On 15 September 2022 the European Commission presented a proposal known as the Cyber Resilience Act (COM(2022) 454). The proposed regulation provides obligatory requirements for products with digital elements. The latter are defined as software or hardware product and its remote data processing solutions, regardless of whether software or hardware components are put on the market separately.
The attention to security-by-design is immediately visible from the first key article imposing obligations on manufacturers. They ought to ensure that products were designed, developed and produced in accordance with the further requirements of the proposed regulation. Similar to the approach taken in the GDPR, the security requirements listed in the annex to the proposal should be complied with on the basis of a risk assessment and where applicable.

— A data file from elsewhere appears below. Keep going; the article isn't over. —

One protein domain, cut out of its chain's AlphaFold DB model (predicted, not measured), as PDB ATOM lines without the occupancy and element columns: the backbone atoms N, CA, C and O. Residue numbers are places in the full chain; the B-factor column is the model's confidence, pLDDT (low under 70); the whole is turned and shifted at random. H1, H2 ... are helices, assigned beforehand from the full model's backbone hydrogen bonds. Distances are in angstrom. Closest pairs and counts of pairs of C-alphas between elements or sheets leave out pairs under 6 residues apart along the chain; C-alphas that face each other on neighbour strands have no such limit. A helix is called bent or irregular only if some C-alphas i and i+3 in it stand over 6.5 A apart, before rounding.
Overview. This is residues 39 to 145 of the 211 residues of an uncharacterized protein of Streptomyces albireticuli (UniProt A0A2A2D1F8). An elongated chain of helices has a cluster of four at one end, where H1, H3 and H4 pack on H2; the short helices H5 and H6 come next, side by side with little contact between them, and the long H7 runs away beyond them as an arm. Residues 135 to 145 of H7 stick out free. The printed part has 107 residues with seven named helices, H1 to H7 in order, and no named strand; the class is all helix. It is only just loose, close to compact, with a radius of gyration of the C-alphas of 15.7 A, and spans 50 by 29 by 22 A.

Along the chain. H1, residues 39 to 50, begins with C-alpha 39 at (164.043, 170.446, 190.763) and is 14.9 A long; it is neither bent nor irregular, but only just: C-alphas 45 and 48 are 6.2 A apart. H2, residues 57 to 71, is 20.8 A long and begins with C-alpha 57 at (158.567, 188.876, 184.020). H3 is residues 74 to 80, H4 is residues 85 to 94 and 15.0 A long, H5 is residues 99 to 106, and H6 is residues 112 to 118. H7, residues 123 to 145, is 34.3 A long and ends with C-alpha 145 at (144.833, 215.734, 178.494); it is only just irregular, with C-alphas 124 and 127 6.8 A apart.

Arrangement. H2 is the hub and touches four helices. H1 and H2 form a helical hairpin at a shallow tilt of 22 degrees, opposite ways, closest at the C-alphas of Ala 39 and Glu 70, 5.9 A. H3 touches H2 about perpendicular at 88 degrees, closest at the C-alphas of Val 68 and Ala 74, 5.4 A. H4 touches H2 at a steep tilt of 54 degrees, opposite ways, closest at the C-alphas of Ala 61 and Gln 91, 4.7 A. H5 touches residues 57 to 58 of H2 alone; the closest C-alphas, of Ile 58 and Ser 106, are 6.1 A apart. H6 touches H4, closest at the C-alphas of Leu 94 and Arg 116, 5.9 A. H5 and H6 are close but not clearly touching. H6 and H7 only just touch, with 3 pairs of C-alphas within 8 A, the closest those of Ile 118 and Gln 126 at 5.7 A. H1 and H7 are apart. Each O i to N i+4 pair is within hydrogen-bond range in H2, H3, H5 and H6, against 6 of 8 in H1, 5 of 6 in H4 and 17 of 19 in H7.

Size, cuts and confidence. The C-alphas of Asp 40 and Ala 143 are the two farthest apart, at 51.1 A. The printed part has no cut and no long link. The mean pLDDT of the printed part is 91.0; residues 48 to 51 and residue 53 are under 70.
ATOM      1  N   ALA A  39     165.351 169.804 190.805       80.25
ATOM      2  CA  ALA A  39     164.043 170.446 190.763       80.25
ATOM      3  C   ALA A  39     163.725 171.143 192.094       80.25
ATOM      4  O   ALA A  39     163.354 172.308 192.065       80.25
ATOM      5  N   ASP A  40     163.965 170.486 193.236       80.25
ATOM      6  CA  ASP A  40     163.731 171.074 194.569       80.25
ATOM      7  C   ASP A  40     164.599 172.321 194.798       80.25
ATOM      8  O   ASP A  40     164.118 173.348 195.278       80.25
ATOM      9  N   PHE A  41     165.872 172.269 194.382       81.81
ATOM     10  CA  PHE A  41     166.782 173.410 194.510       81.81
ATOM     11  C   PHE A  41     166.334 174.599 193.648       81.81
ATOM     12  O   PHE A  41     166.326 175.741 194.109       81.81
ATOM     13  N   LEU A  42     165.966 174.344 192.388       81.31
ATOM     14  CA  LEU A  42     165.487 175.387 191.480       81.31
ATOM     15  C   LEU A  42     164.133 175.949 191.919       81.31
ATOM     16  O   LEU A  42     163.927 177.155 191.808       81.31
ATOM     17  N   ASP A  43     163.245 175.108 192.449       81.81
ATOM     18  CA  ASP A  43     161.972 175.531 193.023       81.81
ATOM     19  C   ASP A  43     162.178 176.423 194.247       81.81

Such requirements include security-by-default configuration, design with a purpose to limit attack surfaces and design with a purpose to mitigate the effects of a potential incident. A crucial step to ensure harmonized practices and efficient trade within the EU’s internal market is the CE marking attached to compliance with the security requirements.
The European Commission is sending a momentous signal by throwing its weight behind security-by-design and making this concrete by adding detailed security requirements for software and hardware in a legal framework. And they are not alone in making such plea for security-by-design. Both Europol and Interpol have recently highlighted the risks caused by the Metaverse – and by extension virtual reality and augmented reality – publishing reports on new criminal activities taking place on such platforms. Both reports mention the importance of the design of these platforms and how it is a key factor in making these technologies more secure.